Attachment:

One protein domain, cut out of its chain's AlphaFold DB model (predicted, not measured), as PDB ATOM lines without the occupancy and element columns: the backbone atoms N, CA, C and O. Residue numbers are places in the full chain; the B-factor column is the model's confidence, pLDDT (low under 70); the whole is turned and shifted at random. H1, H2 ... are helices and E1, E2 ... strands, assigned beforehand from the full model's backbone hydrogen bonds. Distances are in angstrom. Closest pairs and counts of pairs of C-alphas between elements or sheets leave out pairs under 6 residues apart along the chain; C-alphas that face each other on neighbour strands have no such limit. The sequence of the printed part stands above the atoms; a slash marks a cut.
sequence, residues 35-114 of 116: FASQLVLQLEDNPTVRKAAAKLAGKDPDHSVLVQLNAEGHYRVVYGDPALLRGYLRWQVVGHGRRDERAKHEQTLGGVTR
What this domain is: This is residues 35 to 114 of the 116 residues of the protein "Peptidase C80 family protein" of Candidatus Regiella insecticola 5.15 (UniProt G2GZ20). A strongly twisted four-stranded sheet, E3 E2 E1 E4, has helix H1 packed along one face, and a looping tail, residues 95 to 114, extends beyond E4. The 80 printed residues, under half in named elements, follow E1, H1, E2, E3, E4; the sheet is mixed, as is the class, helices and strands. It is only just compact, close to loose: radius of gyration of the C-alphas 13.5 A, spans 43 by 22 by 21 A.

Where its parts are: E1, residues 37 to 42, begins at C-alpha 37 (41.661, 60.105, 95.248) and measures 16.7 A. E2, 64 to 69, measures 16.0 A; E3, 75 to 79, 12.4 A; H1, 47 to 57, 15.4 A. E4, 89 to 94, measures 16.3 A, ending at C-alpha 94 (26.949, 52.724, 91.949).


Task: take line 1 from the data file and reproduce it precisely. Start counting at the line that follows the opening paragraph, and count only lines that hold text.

sequence, residues 35-114 of 116: FASQLVLQLEDNPTVRKAAAKLAGKDPDHSVLVQLNAEGHYRVVYGDPALLRGYLRWQVVGHGRRDERAKHEQTLGGVTR